It’s taken me several days to collect, curate, and organize my thoughts about my experience at the AWP/Association of Writers & Writing Programs Conference & Bookfair, held last week at the Tampa Convention Center. I met interesting people, discovered writers I had known nothing about previously, and learned many new things about writing, editing and publishing.

Here are 9 takeaways to get you interested in AWP as an organization, and in learning more about the writers, editors and organizations that made the conference a success:

1. The Bookfair is a world unto itself. There were around 400 booths or tables in the exhibit hall. It was a great place to strike up conversations and learn about publishers, MFA programs (including the increasingly popular low-residency MFAs), and writing/editing-focused organizations like the Editorial Freelancers Association.

2. You can’t do everything. At any one time, there were 30 or more concurrent panel sessions or readings, besides the all-day Bookfair. There were many sessions I would have liked to have attended, but couldn’t. There were also lots of parties that I skipped, so I could conserve energy for the next day.

3. There were many big name authors. The Thursday night keynote was by George Saunders, who won the Man Booker Prize for Fiction last year, for Lincoln in the Bardo. I also attended a session featuring Jeffrey Eugenides, Lorrie Moore and Dana Spiotta; and a Saturday night interview with Claire Messud and Rivka Galchen.

4. You can relive (some of) the conference on video. PBS Books conducted a terrific series of author interviews, by Rich Fahle, during two days of the conference. They’re now available online, giving me the chance to see authors I missed, such as Nathan Englander; discovered for the first time (R.O. Kwon), and revisited authors I’d seen on various panels (Min Jin Lee, Ada Limón, and Chris Abani).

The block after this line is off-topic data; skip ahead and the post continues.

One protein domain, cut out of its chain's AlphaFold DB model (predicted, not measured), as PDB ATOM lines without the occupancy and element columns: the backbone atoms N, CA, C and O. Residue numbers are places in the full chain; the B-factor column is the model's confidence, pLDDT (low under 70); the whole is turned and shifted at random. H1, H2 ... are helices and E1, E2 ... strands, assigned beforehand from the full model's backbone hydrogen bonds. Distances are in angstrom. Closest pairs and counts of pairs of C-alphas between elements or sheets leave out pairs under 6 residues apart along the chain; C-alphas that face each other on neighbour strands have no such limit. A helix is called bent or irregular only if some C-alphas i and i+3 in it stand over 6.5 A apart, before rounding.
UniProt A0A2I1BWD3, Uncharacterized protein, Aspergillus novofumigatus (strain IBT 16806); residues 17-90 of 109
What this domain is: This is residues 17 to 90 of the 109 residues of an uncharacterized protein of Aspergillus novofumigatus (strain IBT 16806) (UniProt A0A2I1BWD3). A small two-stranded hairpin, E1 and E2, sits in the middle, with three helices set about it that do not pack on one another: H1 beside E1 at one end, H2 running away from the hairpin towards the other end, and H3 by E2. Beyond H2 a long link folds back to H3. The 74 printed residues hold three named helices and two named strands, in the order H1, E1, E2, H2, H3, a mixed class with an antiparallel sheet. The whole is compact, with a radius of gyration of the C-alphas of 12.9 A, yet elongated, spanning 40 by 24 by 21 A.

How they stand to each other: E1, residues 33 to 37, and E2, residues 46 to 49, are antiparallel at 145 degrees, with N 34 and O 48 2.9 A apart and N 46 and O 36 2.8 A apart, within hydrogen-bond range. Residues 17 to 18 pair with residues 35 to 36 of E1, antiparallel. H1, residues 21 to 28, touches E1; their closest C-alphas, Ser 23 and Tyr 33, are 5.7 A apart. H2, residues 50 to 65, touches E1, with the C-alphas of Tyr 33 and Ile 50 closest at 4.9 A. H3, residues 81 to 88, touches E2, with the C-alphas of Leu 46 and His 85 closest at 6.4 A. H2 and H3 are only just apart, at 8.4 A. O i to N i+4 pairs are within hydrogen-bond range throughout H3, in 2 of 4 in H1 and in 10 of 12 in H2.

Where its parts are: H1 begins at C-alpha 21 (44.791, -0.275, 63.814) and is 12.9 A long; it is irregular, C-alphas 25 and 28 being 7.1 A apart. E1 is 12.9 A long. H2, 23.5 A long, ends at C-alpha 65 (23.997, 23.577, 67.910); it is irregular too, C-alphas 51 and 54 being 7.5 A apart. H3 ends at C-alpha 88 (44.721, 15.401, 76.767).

5. It’s like a giant discovery engine. Some of the authors I enjoyed the most were new to me (Spiotta and Abani), or were those I was only vaguely aware of previously (Galchen and Lee).

6. I managed to find Peter Drucker connections. I think Drucker would have loved the three-day immersion into all things literary. I met Paul Dry of Paul Dry Books, who was one of the exhibitors. In 2016, the company reissued, in one volume, both of Drucker’s 1980s novels, The Last of All Possible Worlds and The Temptation to Do Good. I blogged about the reissue last year, and also wrote about the books (including my interview with Drucker about them), in my 2009 book Living in More Than One World: How Peter Drucker’s Wisdom Can Inspire and Transform Your Life. I also met people at the booths of Vermont’s Bennington College, where Drucker taught early in his career; and the Kingsley and Kate Tufts Poetry Awards, from the Claremont Graduate University, where the Drucker School of Management is based.

7. Pay attention to craft; and be skeptical about advice. One of the best panels I attended was “The Worst Writing Advice I Ever Got,” moderated by Melissa Stein, with panelists Chris Abani, Ada Limón, and the poet Mark Doty. Much of the advice, well-meaning or otherwise, that writers receive is contradictory. You have to decide who and what you are going to listen to, and take seriously, and tune out the rest.

8. People are hungry for expert knowledge. I really enjoyed the panel “Successful Author Events at Libraries, Bookstores, Schools, and Literary Centers,” and had a nice conversation the following day with panelist Racquel Henry. There was a truly all-star panel for “What Writers Need to Know About What Editors Do,” moderated by Peter Ginna, promoting the book he recently edited for University of Chicago Press, What Editors Do: The Art, Craft, and Business of Book Editing. I learned a lot at “Literary Innovation: Staying Solvent and Relevant in a Changing Publishing Landscape,” and had interesting conversations later in the day with panelists Jane Friedman, who was promoting her forthcoming University of Chicago Press book The Business of Being a Writer; and Yi Shun Lai, a novelist and the nonfiction editor of the Tahoma Literary Review. (And it turns out that she lives in Claremont.)

9. Everything is #inProgress. While visiting the booth for Submittable, the company that handles the online submissions process for many literary journals, I was told I could get a tee shirt by using the above hashtag with its name in a social media post, resulting in my tweet a few moments later: @submittable Enjoying learning more about the company’s backstory #AWP2018 #inProgress.

Attending the AWP Conference & Bookfair is a terrific way to make progress as a writer or editor, and to generate momentum and energy for the coming year.